It’s important to remember that this kind of dynamic can happen very quickly, sometimes in a matter of seconds, without either partner really recognising what is going on.
This kind of dynamic can continue longer, with each partner feeling hurt and misunderstood but covering those feelings over by identifying with their powerful parental parts.
This kind of negative bonding pattern can create a lot of suffering in relationships, with each partner feeling bruised and misunderstood.
At the heart of these kinds of problem is that the needs of each partner’s vulnerable child are not recognised or acknowledged. Generally, we think that when be become adults we should be rational individuals who no longer have ‘childish’ needs. The problem with this way of thinking is that, as adults, we are still liable to feel rejected, unvalued and neglected at times by our partner.
Pushing away vulnerable feelings
We may push these feelings away and tell ourselves not to be childish, but the feelings themselves don’t just evaporate if we tell them to and need to be acknowledged in some way. If we are too identified with our parent part, the part of us that feels powerful, we risk excluding the more vulnerable, softer feelings that are an essential component in relationships.
Of course, what would be equally unhelpful in this kind of situation would be to go to the other extreme and over identify with the vulnerable child part of ourselves. People who do this tend to have a victim mentality and see everything as an attempt to do them down and make them feel small.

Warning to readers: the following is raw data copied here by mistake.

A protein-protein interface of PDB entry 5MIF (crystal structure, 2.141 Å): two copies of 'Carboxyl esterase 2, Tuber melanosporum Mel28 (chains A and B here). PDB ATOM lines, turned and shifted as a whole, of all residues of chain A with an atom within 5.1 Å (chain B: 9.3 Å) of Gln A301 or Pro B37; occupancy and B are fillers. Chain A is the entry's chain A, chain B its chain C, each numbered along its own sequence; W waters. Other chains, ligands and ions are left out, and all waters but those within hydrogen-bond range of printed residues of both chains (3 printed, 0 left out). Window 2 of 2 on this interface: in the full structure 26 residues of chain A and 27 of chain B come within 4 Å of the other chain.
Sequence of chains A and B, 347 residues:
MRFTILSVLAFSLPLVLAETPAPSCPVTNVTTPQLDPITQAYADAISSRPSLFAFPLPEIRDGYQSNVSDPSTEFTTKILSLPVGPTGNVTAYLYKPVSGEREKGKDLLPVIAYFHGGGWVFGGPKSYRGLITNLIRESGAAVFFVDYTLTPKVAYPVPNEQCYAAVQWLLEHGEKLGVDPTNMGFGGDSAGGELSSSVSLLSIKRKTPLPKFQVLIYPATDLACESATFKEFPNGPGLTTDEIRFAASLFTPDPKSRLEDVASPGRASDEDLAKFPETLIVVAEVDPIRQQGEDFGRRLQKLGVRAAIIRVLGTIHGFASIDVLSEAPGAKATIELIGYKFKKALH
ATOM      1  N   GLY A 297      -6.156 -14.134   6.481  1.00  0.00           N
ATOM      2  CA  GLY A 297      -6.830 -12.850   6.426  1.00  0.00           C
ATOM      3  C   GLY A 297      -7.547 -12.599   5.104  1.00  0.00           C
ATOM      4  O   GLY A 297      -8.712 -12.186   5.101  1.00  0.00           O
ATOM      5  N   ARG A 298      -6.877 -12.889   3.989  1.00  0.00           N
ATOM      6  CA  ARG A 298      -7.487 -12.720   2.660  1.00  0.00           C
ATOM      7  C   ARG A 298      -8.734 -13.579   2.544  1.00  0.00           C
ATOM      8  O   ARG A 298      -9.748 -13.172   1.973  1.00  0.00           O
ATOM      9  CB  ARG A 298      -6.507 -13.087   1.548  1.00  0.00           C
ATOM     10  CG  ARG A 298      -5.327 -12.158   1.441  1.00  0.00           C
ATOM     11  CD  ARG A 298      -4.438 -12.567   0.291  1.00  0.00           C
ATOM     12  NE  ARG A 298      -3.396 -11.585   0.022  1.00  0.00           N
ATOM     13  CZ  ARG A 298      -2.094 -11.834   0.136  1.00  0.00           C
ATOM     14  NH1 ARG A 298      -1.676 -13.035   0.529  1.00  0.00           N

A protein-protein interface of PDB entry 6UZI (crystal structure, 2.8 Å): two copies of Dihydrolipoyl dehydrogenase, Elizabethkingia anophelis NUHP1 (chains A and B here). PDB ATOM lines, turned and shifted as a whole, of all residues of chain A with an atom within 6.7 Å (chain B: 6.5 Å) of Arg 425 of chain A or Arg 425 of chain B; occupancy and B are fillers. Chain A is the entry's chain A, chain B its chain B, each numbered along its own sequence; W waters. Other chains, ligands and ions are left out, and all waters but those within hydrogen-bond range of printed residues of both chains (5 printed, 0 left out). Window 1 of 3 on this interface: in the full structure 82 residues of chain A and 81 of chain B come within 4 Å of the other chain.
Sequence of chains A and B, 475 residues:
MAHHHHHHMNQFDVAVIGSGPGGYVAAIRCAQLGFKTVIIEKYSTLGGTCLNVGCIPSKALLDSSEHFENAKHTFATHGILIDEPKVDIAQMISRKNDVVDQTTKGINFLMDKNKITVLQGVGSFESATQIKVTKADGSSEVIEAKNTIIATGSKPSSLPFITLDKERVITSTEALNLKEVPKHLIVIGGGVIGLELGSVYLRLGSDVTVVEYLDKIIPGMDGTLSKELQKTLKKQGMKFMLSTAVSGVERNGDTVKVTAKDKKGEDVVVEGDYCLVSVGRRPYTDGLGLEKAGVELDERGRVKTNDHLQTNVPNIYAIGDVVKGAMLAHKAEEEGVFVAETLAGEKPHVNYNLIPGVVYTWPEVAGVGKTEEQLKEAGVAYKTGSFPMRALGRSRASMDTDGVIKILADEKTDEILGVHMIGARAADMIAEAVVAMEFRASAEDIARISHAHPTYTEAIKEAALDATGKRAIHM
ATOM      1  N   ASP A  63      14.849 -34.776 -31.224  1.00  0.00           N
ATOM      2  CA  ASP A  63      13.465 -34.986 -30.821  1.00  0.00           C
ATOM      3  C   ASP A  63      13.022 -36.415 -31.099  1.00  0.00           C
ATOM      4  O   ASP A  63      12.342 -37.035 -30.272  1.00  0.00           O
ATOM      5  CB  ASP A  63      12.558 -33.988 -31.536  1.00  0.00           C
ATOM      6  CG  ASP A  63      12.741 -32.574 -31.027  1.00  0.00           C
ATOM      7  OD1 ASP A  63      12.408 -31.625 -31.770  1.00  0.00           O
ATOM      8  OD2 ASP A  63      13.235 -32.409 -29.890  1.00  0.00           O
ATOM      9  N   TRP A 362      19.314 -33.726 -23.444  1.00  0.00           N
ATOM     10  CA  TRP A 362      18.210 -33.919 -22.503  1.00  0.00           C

We need to have access to both our powerful/parent part and our vulnerable child part in our relationship. Having access to the vulnerable child part allows us to communicate our feelings of vulnerability, sadness or fear. But having access to our parent part allows us to be direct in getting our needs met and expressing ourselves, and to avoid being trapped in a victim role.
Hal and Sidra Stone argue that we must try to become empowered, rather than simply vulnerable or powerful. “Being empowered means being related both to the vulnerable and the power sides and being able to communicate with both of these selves present.”
To do this we need to try and develop an awareness of how we are behaving, to learn how something can leave us feeling vulnerable and how we, almost automatically, switch to becoming angry/ critical or withdrawing from our partner.
This recognition of our vulnerability, and how we quickly hide it, takes practice. It’s probably not something we are able to recognise in the heat of an argument, at least initially. More realistic is to try and recognise what happened afterwards, when tempers are cooled.
In time we can become more aware of these patterns and what the triggers are. That won’t stop them from happening but it may help us to reduce their power and to begin to recognise, in the moment, when they are taking hold.